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Healthy fast foods
 9781422228791, 1422228797

Table of contents :
Title Page
Contents
Introduction
Chapter 1: Fast-Food Obsession
Chapter 2: The Problem with Fast Food
Chapter 3: Healthy Eating
Chapter 4: Making Healthy Fast-Food Choices
Find Out More
Index
About the Author & Consultant and Picture Credits
Blank Page

Citation preview

NHMC13_11HBK_Nutrition_WomenSci 5/5/13 10:50 AM Page 9

Nutrition can be complicated. How do you know which foods are healthy and what aren’t? How much should you eat? What about fast food? From burgers to fries to milkshakes, fast food can be a delicious treat—but it can also cause problems if you don’t make healthy choices. Choosing the right restaurants and the right food can make eating fast food as healthy as it is delicious and easy! Discover how to make better choices when it comes to fast food.

BE SURE TO READ OTHER BOOKS IN THIS SERIES

Cover images: Shutterstock.com

ISBN 978-1-4222-2879-1

EAN

90000

9 781422 228791

Healthy Fast Foods

Mason Crest 450 Parkway Drive, Suite D Broomall, PA  19008 www.masoncrest.com Copyright © 2014 by Mason Crest, an imprint of National Highlights, Inc. All rights reserved. No part of this publication may be reproduced or transmitted in any form or by any means, electronic or mechanical, including photocopying, recording, taping or any information storage and retrieval system, without permission from the publisher. Printed and bound in the United States of America. First printing 987654321 Series ISBN: 978-1-4222-2874-6 Hardcover ISBN: 978-1-4222-2879-1 ebook ISBN: 978-1-4222-8941-9 Paperback ISBN: 978-1-4222-2988-0 The Library of Congress has cataloged the hardcopy format(s) as follows: Library of Congress Cataloging-in-Publication Data Etingoff, Kim. Healthy fast foods / Kim Etingoff. pages cm. – (Understanding nutrition : a gateway to physical & mental health) Audience: Grade 4 to 6. ISBN 978-1-4222-2879-1 (hardcover) – ISBN 978-1-4222-2874-6 (series) – ISBN 978-1-42222988-0 (paperback) – ISBN 978-1-4222-8941-9 (ebook) 1. Convenience foods–Juvenile literature. 2. Fast food restaurants–Juvenile literature. 3. Children–Nutrition–Juvenile literature. 4. Nutrition–Juvenile literature. 5. Health–Juvenile literature. I. Title. TX370.E85 2014 642’.1–dc23 2013009802 Produced by Vestal Creative Services. www.vestalcreative.com

Understanding Nutrition:

A Gateway to Physical and Mental Health

Healthy Fast Foods Kim Etingoff

Mason Crest

Contents Introduction 6 1. Fast-Food Obsession 9 2. The Problem with Fast Food 17 3. Healthy Eating 27 4. Making Healthy Fast-Food Choices 37 Find Out More 46 Index 47 About the Author & Consultant and Picture Credits 48

Introduction by Dr. Joshua Borus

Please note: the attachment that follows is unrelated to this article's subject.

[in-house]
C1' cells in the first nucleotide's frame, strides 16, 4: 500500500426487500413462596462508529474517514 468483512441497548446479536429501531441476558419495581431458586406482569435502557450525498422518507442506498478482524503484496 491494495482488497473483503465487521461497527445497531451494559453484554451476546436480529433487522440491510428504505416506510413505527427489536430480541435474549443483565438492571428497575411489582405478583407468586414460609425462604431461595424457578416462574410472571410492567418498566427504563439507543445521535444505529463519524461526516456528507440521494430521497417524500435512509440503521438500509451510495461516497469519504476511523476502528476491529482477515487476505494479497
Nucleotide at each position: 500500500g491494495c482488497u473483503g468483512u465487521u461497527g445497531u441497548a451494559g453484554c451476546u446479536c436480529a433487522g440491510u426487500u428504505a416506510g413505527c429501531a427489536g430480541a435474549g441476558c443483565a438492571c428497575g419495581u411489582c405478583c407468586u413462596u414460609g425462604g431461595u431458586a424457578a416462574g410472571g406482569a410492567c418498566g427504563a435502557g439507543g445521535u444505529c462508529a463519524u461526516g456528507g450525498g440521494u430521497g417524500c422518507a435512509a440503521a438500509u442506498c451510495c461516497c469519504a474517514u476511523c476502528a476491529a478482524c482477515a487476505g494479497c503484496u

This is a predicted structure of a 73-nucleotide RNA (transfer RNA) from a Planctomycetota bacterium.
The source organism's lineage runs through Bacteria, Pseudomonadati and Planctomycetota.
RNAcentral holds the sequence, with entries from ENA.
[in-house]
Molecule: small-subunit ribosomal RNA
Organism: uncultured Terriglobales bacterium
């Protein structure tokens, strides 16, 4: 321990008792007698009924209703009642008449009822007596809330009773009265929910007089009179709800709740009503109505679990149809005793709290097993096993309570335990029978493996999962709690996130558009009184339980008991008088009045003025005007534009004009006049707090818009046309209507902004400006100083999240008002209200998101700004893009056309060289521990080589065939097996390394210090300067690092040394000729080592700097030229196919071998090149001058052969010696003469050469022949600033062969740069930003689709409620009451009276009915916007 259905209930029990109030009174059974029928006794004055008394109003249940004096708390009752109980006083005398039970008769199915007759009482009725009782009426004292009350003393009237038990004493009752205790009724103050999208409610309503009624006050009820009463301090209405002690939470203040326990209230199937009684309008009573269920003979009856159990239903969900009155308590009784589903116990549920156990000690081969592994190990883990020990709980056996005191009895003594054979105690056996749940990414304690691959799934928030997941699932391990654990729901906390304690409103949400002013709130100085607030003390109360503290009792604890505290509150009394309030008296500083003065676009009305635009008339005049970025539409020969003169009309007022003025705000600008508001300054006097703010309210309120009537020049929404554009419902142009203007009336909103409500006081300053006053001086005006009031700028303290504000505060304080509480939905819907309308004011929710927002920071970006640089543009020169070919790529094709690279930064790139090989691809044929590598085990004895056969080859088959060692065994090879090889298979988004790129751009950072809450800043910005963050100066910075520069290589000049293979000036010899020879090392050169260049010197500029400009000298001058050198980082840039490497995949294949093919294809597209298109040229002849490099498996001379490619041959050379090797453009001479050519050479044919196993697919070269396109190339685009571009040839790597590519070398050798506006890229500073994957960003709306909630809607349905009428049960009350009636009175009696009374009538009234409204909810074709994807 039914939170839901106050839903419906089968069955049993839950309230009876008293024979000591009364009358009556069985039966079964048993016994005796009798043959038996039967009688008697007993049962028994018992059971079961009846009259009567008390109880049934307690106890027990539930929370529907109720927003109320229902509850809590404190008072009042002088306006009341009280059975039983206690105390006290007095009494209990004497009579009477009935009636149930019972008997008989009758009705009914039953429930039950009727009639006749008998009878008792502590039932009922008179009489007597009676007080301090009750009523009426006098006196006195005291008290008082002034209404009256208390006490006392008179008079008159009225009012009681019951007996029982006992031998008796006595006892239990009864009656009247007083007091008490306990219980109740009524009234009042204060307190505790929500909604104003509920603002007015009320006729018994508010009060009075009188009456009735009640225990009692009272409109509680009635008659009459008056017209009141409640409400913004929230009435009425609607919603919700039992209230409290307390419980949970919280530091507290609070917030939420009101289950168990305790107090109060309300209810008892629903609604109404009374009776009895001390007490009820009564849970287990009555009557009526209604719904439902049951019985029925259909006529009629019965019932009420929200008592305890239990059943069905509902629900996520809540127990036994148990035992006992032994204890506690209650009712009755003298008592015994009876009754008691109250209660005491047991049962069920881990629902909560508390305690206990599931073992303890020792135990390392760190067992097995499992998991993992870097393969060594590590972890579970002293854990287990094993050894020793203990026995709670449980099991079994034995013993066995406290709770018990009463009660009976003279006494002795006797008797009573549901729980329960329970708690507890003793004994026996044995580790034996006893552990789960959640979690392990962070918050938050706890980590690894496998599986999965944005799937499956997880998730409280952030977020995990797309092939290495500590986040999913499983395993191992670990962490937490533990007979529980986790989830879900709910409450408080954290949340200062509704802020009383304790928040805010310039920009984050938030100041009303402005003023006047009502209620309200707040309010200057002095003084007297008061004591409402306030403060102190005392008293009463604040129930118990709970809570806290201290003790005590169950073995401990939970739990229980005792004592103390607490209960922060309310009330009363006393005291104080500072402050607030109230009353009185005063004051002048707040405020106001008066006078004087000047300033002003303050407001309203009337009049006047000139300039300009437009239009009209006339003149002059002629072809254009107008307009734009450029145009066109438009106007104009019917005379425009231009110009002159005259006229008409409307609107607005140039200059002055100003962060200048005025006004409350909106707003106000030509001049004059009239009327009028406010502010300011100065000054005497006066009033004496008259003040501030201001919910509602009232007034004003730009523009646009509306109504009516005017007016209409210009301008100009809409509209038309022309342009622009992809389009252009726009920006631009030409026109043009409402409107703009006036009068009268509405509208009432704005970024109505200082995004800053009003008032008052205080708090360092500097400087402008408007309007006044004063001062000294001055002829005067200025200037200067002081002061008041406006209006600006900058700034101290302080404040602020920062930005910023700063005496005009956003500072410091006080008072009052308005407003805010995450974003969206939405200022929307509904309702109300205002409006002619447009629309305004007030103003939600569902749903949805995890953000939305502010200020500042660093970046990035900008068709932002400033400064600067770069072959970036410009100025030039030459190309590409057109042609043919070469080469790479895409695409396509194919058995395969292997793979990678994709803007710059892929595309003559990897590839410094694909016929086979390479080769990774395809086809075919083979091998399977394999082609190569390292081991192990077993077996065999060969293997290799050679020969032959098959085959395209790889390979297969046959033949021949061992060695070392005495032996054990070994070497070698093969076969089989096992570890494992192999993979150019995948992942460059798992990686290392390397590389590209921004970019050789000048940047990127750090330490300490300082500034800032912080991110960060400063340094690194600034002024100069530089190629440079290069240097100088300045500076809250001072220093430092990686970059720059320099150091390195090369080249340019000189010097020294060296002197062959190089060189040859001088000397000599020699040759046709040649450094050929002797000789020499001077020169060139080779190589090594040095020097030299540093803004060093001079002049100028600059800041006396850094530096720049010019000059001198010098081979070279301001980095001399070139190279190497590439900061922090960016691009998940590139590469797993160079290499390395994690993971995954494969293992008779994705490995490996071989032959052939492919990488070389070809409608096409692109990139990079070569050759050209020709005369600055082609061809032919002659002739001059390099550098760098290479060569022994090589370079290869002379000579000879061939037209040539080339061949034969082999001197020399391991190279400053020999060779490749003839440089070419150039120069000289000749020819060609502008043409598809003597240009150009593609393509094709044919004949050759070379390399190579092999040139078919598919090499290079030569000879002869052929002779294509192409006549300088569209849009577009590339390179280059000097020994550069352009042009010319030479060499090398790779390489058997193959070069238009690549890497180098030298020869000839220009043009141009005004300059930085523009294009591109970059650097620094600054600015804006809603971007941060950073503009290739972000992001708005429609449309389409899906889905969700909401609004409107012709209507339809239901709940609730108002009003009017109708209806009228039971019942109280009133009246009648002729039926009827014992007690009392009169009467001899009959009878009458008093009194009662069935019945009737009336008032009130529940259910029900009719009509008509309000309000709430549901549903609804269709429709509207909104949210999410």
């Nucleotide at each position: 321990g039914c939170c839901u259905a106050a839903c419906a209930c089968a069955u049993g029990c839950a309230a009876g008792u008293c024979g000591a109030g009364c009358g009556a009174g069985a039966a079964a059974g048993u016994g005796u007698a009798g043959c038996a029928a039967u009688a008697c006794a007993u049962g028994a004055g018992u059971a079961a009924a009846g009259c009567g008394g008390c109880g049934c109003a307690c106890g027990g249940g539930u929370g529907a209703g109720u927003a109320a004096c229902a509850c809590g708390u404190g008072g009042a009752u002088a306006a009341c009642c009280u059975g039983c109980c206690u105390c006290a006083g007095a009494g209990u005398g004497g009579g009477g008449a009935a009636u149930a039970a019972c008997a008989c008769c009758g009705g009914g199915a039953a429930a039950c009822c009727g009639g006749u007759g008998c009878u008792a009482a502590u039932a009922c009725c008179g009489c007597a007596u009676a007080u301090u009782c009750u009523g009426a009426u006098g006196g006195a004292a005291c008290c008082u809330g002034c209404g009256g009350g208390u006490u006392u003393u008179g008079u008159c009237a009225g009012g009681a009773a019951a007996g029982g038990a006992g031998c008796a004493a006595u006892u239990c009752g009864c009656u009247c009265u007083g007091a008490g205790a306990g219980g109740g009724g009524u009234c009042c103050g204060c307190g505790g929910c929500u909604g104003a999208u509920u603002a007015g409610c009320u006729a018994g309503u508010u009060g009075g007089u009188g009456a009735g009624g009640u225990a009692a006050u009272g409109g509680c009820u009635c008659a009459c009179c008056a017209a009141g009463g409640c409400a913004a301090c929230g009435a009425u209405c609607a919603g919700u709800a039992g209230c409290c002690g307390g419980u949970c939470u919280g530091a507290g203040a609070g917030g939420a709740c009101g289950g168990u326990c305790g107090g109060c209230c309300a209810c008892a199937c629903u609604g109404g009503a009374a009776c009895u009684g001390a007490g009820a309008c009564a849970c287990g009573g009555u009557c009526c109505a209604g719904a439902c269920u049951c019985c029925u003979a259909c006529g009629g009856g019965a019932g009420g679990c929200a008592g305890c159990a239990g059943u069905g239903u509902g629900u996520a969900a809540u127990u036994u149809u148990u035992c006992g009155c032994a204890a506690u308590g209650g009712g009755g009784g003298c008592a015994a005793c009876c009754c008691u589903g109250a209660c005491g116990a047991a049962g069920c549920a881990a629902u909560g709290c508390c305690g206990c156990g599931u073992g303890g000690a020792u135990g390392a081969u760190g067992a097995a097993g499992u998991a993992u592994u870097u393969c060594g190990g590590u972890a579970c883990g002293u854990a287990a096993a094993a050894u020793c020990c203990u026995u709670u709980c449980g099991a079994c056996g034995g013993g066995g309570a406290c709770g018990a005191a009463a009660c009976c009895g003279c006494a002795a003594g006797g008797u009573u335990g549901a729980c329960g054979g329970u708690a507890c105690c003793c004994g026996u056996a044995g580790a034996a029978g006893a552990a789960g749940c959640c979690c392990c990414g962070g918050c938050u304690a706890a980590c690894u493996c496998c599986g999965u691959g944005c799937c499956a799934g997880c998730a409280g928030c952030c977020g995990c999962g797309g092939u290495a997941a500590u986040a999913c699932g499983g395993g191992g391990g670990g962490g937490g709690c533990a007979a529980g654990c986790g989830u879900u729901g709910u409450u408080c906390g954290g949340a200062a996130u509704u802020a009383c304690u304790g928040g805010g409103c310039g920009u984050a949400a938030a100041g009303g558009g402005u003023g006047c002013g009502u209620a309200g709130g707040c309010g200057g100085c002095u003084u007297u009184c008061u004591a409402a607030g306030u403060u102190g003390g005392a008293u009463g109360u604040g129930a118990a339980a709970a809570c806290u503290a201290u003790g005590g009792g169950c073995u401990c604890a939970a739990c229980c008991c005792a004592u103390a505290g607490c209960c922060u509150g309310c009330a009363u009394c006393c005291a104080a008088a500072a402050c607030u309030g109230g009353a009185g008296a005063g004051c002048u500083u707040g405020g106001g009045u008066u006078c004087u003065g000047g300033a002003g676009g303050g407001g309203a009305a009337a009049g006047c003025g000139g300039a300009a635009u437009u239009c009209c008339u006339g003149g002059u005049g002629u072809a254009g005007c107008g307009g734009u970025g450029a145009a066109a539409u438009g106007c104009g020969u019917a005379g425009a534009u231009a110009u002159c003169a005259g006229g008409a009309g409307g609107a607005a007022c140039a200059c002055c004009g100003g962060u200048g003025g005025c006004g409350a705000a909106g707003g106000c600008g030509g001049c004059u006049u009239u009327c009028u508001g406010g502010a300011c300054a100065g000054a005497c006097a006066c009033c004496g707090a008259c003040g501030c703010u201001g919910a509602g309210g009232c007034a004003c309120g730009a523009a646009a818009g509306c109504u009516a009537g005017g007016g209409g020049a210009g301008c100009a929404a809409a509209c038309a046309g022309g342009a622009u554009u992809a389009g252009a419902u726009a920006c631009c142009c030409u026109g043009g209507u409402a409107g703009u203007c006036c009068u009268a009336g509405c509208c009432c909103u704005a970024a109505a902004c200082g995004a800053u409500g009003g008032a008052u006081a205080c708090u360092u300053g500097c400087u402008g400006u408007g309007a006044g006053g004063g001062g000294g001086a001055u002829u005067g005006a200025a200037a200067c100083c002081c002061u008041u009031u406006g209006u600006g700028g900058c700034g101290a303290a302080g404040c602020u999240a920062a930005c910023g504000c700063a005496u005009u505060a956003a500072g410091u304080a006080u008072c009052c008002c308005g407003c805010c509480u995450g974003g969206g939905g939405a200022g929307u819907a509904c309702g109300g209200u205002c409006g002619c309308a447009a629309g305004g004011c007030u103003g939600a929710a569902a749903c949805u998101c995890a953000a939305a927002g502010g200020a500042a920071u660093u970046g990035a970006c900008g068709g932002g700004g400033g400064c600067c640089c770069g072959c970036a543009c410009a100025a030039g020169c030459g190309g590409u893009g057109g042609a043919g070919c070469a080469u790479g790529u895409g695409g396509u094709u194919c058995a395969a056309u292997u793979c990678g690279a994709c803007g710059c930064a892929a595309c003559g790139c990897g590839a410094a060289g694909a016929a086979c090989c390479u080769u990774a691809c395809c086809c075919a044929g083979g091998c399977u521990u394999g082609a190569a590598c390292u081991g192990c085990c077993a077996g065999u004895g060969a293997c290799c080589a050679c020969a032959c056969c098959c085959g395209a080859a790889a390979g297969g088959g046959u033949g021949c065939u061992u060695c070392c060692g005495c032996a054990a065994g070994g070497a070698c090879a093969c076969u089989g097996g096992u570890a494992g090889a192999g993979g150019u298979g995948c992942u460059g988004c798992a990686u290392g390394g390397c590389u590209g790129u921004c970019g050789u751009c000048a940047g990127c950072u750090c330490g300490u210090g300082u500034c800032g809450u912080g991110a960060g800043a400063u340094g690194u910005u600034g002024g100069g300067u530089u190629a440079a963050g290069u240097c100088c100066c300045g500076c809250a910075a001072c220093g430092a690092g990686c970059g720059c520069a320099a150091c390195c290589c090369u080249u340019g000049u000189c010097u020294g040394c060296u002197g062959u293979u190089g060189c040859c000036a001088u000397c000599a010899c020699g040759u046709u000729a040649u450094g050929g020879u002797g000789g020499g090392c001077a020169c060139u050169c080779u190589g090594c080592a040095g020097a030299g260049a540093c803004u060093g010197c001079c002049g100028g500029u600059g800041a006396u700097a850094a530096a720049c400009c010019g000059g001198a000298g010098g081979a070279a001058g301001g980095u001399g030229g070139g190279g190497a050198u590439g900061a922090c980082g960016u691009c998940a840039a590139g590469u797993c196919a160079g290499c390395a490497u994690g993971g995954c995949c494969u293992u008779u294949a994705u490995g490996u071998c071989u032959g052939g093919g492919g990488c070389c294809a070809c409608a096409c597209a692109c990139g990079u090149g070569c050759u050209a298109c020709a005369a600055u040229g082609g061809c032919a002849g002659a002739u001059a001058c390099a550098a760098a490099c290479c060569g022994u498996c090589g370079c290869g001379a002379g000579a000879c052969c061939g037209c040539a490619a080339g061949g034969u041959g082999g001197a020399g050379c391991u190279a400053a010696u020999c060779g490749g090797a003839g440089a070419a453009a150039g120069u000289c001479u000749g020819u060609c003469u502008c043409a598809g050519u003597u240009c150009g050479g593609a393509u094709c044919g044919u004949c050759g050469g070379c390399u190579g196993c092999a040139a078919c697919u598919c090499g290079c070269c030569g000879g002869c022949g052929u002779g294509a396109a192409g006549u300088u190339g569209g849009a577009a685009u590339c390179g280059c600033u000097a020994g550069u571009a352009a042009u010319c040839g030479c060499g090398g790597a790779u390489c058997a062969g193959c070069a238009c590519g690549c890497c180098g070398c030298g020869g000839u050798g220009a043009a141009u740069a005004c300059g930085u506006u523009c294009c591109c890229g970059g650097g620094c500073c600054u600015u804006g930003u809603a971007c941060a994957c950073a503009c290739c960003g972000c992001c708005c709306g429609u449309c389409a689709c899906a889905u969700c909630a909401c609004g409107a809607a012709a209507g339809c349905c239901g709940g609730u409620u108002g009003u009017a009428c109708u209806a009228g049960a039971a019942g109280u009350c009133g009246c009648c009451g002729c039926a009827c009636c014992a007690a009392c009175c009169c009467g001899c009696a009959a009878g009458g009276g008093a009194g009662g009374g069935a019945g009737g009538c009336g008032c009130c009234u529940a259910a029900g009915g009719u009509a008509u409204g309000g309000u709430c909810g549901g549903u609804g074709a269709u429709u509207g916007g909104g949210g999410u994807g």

T

here are many decisions to make about food. Almost everyone wants to “eat healthy”—but what does that really mean? What is the “right” amount of food and what is a “normal” portion size? Do I need sports drinks if I’m an athlete—or is water okay? Are all “organic” foods healthy? Getting reliable information about nutrition can be confusing. All sorts of restaurants and food makers spend billions of dollars trying to get you to buy their products, often by implying that a food is “good for you” or “healthy.” Food packaging has unbiased, standardized nutrition labels, but if you don’t know what to look for, they can be hard to understand. Magazine articles and the Internet seem to always have information about the latest fad diets or new “superfoods” but little information you can trust. Finally, everyone’s parents, friends, and family have their own views on what is healthy. How are you supposed to make good decisions with all this information when you don’t know how to interpret it? The goal of this series is to arm you with information to help separate what is healthy from not healthy. The books in the series will help you think about things like proper portion size and how eating well can help you stay healthy, improve your mood, and manage your weight. These books will also help you take action. They will let you know some of the changes you can make to keep healthy and how to compare eating options. Keep in mind a few broad rules: • First, healthy eating is a lifelong process. Learning to try new foods, preparing foods in healthy ways, and focusing on the big picture are essential parts of that process. Almost no one can keep on a very restrictive diet for a long time or entirely cut out certain groups of foods, so it’s best to figure out how to eat healthy in a way that’s realistic for you by making a number of small changes.